A day set aside for giving thanks to God
By Abbot Tryphon, November 28, 2019
Thanksgiving has officially been an annual tradition since 1863, when during the Civil War President Abraham Lincoln proclaimed a national day of thanksgiving. The word Thanksgiving has its roots in the Greek word, eucharistia, where the Church gets the word Eucharist. For we Orthodox Christians the ultimate giving of thanks to God comes when we offer the Eucharistic sacrifice, and enter into the Heavenly Banquet, and participate in the eternal Mystical Supper that is ongoing in the heavenly realm.
During the celebration of the Divine Liturgy we offer a sacrifice of praise and thanksgiving to the Lord for His mercy and loving kindness. It has become common practice in some areas for parishes and monasteries to celebrate the Divine Liturgy on the morning of Thanksgiving, having become a local American Orthodox custom to remember, with thanks, all that the Lord has given to His people.
The Heavenly Banquet, that eternal celebration taking place before the Throne of God is ours, here and now, whenever we participate in the celebration of the Divine Liturgy. This Eucharistic celebration (Thanksgiving) where Christ offers His Body and Blood for our spiritual and physical healing, is that moment in time when we are able to experience, and participate in, the Banquet that awaits us. The hope of eternal life is worthy of our struggle in this life, as we prepare for our life worshiping before the Holy Trinity. We Orthodox have much to be thankful for.
With love in Christ,
~Abbot Tryphon, The Morning Offering, https://blogs.ancientfaith.com/morningoffering/2019/11/thanksgiving-6/.
Catherine the Great Martyr of Alexandria
Saint Catherine, who was from Alexandria, was the daughter of Constas (or Cestus). She was an exceedingly beautiful maiden, most chaste, and illustrious in wealth, lineage, and learning.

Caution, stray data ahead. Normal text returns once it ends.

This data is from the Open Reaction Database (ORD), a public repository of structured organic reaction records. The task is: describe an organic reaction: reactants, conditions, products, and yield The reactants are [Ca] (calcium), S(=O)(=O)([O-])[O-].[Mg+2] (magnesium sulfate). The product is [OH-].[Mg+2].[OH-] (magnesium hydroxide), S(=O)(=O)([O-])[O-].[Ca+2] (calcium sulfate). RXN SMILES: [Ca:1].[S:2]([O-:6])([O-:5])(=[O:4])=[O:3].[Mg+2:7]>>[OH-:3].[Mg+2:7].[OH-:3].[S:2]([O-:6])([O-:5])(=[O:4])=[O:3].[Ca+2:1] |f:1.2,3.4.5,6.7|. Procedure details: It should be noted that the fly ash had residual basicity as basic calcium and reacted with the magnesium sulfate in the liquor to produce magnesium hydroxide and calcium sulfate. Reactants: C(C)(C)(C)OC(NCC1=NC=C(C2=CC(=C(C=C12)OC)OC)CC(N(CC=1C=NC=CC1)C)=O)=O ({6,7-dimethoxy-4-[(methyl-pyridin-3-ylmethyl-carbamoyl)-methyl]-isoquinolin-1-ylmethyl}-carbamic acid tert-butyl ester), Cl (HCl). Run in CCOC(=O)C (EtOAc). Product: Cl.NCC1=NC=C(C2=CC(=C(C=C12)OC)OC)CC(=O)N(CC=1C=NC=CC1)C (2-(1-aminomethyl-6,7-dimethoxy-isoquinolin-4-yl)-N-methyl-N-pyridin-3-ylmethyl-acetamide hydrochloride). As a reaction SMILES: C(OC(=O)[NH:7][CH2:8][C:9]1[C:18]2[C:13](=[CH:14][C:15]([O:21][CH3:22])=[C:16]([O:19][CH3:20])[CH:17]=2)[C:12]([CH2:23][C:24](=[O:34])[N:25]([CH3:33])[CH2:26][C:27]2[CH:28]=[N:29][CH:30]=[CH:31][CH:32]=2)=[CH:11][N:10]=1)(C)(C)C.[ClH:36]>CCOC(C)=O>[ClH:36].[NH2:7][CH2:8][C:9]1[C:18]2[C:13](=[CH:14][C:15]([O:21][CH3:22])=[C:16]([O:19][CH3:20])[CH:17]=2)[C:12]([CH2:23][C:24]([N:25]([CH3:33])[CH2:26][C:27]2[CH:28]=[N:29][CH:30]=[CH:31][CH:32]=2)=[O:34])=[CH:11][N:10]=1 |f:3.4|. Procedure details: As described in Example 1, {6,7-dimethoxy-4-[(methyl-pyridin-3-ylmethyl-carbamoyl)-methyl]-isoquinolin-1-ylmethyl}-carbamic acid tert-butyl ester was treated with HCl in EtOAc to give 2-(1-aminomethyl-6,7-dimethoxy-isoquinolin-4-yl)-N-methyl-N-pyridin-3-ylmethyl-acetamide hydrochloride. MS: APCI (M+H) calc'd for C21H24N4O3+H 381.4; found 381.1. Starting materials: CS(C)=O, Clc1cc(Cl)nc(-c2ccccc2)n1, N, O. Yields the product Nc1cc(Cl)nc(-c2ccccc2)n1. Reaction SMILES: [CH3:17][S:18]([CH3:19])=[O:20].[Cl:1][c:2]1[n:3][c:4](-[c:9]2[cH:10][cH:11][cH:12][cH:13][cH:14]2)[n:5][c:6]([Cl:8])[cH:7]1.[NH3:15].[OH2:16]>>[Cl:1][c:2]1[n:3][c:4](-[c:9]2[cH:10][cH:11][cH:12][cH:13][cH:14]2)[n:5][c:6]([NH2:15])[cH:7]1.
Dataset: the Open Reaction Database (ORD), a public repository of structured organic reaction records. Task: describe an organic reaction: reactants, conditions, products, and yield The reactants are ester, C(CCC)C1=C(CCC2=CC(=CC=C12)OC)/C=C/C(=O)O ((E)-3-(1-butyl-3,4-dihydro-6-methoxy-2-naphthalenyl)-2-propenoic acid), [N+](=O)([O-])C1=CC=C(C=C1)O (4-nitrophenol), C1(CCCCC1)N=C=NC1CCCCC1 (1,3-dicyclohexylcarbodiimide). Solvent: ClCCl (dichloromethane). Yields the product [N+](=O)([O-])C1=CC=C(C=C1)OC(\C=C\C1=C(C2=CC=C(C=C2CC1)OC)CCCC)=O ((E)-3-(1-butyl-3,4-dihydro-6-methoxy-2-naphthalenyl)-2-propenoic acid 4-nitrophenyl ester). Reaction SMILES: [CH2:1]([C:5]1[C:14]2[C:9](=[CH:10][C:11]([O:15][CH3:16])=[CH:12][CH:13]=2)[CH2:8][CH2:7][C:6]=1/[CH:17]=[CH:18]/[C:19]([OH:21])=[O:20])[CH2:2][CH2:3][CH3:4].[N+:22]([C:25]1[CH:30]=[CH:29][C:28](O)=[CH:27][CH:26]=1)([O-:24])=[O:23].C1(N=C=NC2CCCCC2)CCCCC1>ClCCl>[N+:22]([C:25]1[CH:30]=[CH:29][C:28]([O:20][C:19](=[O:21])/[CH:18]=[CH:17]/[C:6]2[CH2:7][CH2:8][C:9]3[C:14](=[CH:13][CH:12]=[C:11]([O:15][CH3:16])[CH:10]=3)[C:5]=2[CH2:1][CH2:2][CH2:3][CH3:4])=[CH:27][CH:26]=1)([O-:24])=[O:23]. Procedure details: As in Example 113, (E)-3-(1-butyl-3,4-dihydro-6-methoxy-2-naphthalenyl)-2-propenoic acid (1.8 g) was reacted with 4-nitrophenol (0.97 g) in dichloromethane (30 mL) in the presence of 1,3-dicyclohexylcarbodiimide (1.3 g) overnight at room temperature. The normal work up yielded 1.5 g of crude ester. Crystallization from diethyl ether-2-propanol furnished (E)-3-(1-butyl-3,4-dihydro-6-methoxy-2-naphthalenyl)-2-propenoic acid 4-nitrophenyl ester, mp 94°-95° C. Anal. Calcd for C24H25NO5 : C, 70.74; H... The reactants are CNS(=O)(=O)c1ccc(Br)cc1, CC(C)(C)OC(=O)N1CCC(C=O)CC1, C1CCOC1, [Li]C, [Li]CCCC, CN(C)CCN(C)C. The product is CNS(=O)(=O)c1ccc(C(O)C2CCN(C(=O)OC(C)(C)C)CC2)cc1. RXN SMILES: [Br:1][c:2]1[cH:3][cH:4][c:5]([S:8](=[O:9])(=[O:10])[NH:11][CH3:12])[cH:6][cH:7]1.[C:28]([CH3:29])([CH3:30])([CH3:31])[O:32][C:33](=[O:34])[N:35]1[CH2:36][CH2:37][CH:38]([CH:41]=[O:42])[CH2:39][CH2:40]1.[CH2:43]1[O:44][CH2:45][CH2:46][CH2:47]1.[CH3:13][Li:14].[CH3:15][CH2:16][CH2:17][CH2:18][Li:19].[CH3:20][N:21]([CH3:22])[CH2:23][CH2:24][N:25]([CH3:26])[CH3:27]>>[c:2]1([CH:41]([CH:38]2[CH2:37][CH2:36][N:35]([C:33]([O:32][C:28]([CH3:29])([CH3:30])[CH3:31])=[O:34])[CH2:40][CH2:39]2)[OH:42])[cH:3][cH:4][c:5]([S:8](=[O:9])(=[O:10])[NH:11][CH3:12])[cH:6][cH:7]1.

By her steadfast understanding, she utterly vanquished the passionate and unbridled soul of Maximinus, the tyrant of Alexandria; and by her eloquence, she stopped the mouths of the so-called philosophers who had been gathered to dispute with her. She was crowned with the crown of martyrdom in the year 305.
Her holy relics were taken by Angels to the holy mountain of Sinai, where they were discovered many years later; the famous monastery of Saint Catherine was originally dedicated to the Holy Transfiguration of the Lord and the Burning Bush, but later was dedicated to Saint Catherine. According to the ancient usage, Saints Catherine and Mercurius were celebrated on the 24th of this month, whereas the holy Hieromartyrs Clement of Rome and Peter of Alexandria were celebrated on the 25th.
The dates of the feasts of these Saints were interchanged at the request of the Church and Monastery of Mount Sinai, so that the festival of Saint Catherine, their patron, might be celebrated more festively together with the Apodosis of the Feast of the Entry of the Theotokos. The Slavic Churches, however, commemorate these Saints on their original dates.
Apolytikion of Great Martyr Catherine
Plagal of the First Tone
Let us praise the most auspicious bride of Christ, the divine Katherine, protectress of Sinai, our aid and our help. For, she brilliantly silenced the eloquence of the impious by the sword of the spirit, and now, crowned as a martyr, she asks great mercy for all.
Kontakion of Great Martyr Catherine
O friends of martyrs, now divinely raise up a renewed chorus, praising the all-wise Katherine. For, she proclaimed Christ in the arena, trampled on the serpent, and spat upon the knowledge of the orators.
~Website of the Greek Orthodox Archdiocese of America (GOA), https://www.goarch.org/chapel/saints?contentid=307.